Jenna Hamilton is finally at peace with the one person she’s never truly been at peace with: Jenna Hamilton.
As Awkward Season 3 Episode 20 came to a close, and Jenna’s voiceover explained who she wants to be, it was clear that Jenna, up until this point of learning to love to dance by herself, had always been in search of an external element to define her:
The letter, obscurity, popularity, Matty, Jake, Collin.
The installment had series finale feel to it with passion pit, a revisiting of the letter and Lacey and Jenna girl talk. In some certain respects, this is a series finale. Lauren Lungerich is no longer steering the ship for Awkward Season 4 and this outing really stood as a love letter to the series.
Awkward Season 3 has done a stellar job of writing Jenna and Matty in a way that not only connects them but also keeps the hope alive. Their breakup, while completely justifiable, never felt like anything more than just a roadblock.
They might have hit a rough patch, but they were usually very good at mending fences and coming back together after talking things through after dealing with their own insecurities.
Jenna giving Bailey her blessing to go to prom with Matty doesn’t feel out of character at this point. Jenna is very much on her apology tour, understanding that to get Matty back she needs to get back within his sphere of trust.
As she delves deeper into Mr. Hart’s book, confronts him and learns there is a method to his madness - and as Jenna and Lacey have a very poignant moment when the letter reappears again - there’s a chance for some real and honest self-reflection.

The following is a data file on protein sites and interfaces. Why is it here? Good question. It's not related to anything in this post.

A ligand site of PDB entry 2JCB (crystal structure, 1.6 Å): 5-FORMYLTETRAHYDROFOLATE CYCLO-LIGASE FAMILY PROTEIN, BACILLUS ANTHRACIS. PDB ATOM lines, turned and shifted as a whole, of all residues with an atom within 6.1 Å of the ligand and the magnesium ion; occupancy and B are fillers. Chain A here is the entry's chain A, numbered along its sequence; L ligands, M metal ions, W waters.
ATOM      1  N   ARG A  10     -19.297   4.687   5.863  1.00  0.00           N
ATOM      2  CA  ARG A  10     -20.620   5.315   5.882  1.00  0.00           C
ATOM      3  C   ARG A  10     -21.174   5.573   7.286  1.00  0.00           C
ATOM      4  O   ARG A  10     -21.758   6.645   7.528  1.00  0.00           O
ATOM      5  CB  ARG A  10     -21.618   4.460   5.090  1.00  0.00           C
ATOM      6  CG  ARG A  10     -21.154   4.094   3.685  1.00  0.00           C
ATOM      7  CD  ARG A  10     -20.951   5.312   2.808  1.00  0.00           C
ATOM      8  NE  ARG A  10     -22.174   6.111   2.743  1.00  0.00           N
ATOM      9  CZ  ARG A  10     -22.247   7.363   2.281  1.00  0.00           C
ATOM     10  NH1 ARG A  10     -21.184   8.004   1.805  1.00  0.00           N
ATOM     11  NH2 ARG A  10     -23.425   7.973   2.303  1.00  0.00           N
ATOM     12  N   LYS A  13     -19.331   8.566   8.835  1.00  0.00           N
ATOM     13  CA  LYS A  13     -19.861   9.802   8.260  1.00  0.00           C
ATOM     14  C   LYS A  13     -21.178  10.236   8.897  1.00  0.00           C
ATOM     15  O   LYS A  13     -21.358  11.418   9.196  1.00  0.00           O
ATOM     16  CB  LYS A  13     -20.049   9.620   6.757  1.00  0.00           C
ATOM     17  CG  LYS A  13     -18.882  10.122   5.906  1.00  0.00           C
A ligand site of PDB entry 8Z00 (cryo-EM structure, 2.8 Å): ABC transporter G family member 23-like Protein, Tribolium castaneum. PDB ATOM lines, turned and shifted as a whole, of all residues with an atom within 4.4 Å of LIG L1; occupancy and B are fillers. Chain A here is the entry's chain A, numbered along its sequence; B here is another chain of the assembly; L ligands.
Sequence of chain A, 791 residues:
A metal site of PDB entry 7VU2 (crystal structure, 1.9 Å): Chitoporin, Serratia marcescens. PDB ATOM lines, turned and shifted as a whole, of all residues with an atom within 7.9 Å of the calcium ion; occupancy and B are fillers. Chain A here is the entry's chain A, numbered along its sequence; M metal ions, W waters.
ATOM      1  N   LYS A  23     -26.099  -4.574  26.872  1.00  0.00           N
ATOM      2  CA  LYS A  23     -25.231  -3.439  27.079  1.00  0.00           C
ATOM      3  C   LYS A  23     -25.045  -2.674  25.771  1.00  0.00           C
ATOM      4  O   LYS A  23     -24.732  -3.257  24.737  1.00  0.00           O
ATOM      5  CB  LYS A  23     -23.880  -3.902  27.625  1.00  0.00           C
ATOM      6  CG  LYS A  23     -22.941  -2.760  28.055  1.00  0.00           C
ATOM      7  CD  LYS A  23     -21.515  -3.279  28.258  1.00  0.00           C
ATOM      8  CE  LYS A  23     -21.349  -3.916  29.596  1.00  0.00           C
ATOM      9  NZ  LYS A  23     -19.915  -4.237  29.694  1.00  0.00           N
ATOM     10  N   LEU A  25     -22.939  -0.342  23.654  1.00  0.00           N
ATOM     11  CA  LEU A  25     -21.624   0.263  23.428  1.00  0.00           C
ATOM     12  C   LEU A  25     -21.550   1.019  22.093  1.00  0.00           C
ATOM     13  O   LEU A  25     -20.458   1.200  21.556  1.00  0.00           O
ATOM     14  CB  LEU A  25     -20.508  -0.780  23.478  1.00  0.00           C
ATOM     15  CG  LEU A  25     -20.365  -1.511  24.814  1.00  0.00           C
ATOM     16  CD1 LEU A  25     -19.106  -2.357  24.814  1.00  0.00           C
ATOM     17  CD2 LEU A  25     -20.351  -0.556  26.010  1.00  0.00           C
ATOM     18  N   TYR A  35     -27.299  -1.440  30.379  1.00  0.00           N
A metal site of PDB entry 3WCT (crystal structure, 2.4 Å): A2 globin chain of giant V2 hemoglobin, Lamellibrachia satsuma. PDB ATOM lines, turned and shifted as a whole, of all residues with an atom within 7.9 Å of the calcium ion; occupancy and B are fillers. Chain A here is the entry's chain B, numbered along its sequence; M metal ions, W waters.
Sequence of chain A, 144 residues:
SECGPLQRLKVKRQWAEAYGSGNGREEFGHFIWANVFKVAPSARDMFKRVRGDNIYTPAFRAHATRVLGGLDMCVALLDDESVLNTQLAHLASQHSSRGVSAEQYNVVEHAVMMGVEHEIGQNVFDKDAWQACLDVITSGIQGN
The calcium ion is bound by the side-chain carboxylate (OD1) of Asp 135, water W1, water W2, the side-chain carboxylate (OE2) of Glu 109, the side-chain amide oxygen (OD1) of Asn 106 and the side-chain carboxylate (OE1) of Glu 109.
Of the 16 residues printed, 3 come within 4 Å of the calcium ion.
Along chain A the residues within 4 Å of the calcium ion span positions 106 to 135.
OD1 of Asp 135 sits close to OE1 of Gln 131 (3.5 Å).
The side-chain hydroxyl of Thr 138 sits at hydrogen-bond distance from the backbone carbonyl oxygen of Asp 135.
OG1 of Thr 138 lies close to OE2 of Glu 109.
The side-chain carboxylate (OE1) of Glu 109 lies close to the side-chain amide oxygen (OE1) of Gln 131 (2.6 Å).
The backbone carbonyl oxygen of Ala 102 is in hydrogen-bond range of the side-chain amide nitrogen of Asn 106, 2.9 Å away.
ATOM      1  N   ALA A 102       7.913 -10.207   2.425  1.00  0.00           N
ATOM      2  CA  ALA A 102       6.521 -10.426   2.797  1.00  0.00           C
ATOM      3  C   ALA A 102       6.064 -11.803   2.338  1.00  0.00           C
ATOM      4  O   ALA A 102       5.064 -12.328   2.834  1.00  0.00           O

Jenna’s thoughts, whims, personality and a multitude of other facets of her life have always been defined through the lens of how others perceive her; her 15-second relationship with Collin was heavily demonstrative of this, as she changed nearly everything about herself to fit in with him.
We like to think we’re privy to Jenna’s innermost thoughts and desires because we have access to what she writes in her personal blog, but even words that make it onto the page are only a piece of ourselves.
For Jenna to choose to be happy with herself, and to not define herself or her happiness by the notion that she needs someone to do that, is a powerful moment of self discovery and self acceptance. Jenna has been yearning not necessarily for Matty, but to find herself in a situation where she’s just happy being exactly who she is and working towards her own goals in life.
It’s a strong, positive message.
Jenna happily learning to dance by herself is the best outcome of the season.
There’s not a huge need or desire to quickly bring Matty and Jenna back together, and the season has shown that they can work together in the dreaded we can still be friends aspect. The series is now at point where it can reexamine the themes and ideas it explored in the prior two seasons with Jenna, but with the pain, experience, trauma, and triumphs that experience brings to a person.
- Jake continues to have small skirmishes with Tamara about independence and Tamara’s controlling nature. Jake having these small battles with Tamara is healthy for his character and their relationship overall. Jake, much like Jenna, is quick to define himself based on his relationships. It’s too bad Awkward is under such time constraints all the time since there are so many characters that really deserve some story.
- Sadie’s arc has been satisfying this season. She’s come from a place of shallowness and being a complete bully to showing her vulnerability, humanity, and (sometimes) using her scathing remarks for good.
- Lacey is sometimes the unsung hero of this show. Nikki DeLoach brings both comedy and an emotional weight to scenes, and watching her take Lacey from a woman being unintentionally cruel to her daughter and trying to convince Jenna to get a boob job to a woman with compassion and feelings.
- As this review was being published, Jessica Lu (Ming) announced on Twitter that this was her last episode.